Methods: Data were collected during 2003-2004 for 121 children aged 3-23 months and living in the rural highland region of Cayambe, Ecuador. Read More

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https://insights.ovid.com/crossref?an=00001648-200811000-000
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http://dx.doi.org/10.1097/EDE.0b013e318187cc5dDOI Listing
November 2008
5 Reads

Air pollution and pulmonary function in asthmatic children: effects of prenatal and lifetime exposures.

Epidemiology 2008 Jul;19(4):550-7; discussion 561-2

Divisions of aEpidemiology, School of Public Health, University of California, Berkeley, CA 4720-7370, USA.

Background: Prenatal and early life periods represent critical windows for oxidant pollutant-induced lung remodeling. The objective of this study was to examine the association of prenatal and lifetime exposures to air pollutants with pulmonary function in a cohort of children with asthma.

Methods: Prenatal and lifetime exposure to several air pollutants was reconstructed for 232 children with asthma from the San Joaquin Valley of California, USA. Read More

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http://dx.doi.org/10.1097/EDE.0b013e31816a9dcbDOI Listing
July 2008
6 Reads

The developmental origins of health and disease: where do we go from here?

Authors:
Debbie A Lawlor

Epidemiology 2008 Mar;19(2):206-8

MRC Centre of Causal Analyses in Translational Epidemiology, Department of Social Medicine, University of Bristol, Bristol, United Kingdom.

A large number of studies have shown associations between birth weight and later adult disease, and these studies have ignited an interest in the developmental origins of disease and health. A paper in this volume of Epidemiology finds an overall U-shaped association between birth weight and all-cause mortality in a large Danish cohort. In this commentary, I discuss some of the issues that are important to epidemiologic studies concerned with the developmental origins of disease and health. Read More

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https://insights.ovid.com/crossref?an=00001648-200803000-000
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http://dx.doi.org/10.1097/EDE.0b013e3181635ddcDOI Listing
March 2008
8 Reads

Neurobehavioral development in children with potential exposure to pesticides.

Epidemiology 2007 May;18(3):312-20

Department of Epidemiology, University of Michigan School of Public Health, Ann Arbor, MI, USA.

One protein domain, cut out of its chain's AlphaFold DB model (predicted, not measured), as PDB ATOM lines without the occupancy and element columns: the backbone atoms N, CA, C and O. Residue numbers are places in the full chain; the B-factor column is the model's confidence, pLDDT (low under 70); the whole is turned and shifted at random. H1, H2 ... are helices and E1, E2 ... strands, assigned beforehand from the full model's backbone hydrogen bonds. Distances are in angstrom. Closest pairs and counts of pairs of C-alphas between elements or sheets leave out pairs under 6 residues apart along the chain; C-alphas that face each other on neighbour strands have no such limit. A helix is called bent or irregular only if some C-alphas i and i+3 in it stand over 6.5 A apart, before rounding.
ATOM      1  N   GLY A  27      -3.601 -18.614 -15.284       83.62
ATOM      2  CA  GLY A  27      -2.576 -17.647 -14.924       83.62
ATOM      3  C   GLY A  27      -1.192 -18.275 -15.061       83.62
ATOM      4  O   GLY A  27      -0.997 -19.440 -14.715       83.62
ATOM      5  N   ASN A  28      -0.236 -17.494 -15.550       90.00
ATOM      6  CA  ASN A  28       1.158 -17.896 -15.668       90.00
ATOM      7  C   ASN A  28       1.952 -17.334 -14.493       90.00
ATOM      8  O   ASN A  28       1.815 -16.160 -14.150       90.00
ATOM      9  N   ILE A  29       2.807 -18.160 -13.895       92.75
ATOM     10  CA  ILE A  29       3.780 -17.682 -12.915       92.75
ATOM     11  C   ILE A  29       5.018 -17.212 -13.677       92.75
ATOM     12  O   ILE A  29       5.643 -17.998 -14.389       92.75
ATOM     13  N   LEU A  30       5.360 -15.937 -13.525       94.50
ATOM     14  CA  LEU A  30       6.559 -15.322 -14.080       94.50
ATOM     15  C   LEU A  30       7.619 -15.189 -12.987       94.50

Background: Children may be at higher risk than adults from pesticide exposure, due to their rapidly developing physiology, unique behavioral patterns, and interactions with the physical environment. This preliminary study conducted in Ecuador examines the association between household and environmental risk factors for pesticide exposure and neurobehavioral development.

Methods: We collected data over 6 months in the rural highland region of Cayambe, Ecuador (2003-2004). Read More

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http://dx.doi.org/10.1097/01.ede.0000259983.55716.bbDOI Listing
May 2007
6 Reads

Right or wrong? On the difficult relationship between epidemiologists and handedness.

Authors:
Olga Basso

Epidemiology 2007 Mar;18(2):191-3

Epidemiology Branch, NIEHS, NIH, HHS, Research Triangle Park, North Carolina 27709, USA.

The declining prevalence of left-handers with age has resulted in the hypothesis that sinistrality, being the result of a developmental insult, may be associated with a reduced life span. While it is plausible that some individuals become left-handed as a consequence of neurologic impairment, the literature on handedness itself appears to suffer from a number of problems. These include the ease with which information on handedness can be collected in the absence of prior hypotheses, the failure to address heterogeneity among left-handers, and the selective publication of positive results. Read More

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http://dx.doi.org/10.1097/01.ede.0000254698.17800.e8DOI Listing
March 2007
4 Reads

Maternal smoking and environmental tobacco smoke exposure and the risk of orofacial clefts.

Epidemiology 2007 Mar;18(2):226-33

National Center on Birth Defects and Developmental Disabilities, Centers for Disease Control and Prevention, Atlanta, Georgia 30333, USA.

Background: Smoking during pregnancy has been associated with orofacial clefts in numerous studies. However, most previous studies have not been able to assess the relation between maternal smoking and specific phenotypes (eg, bilateral clefts).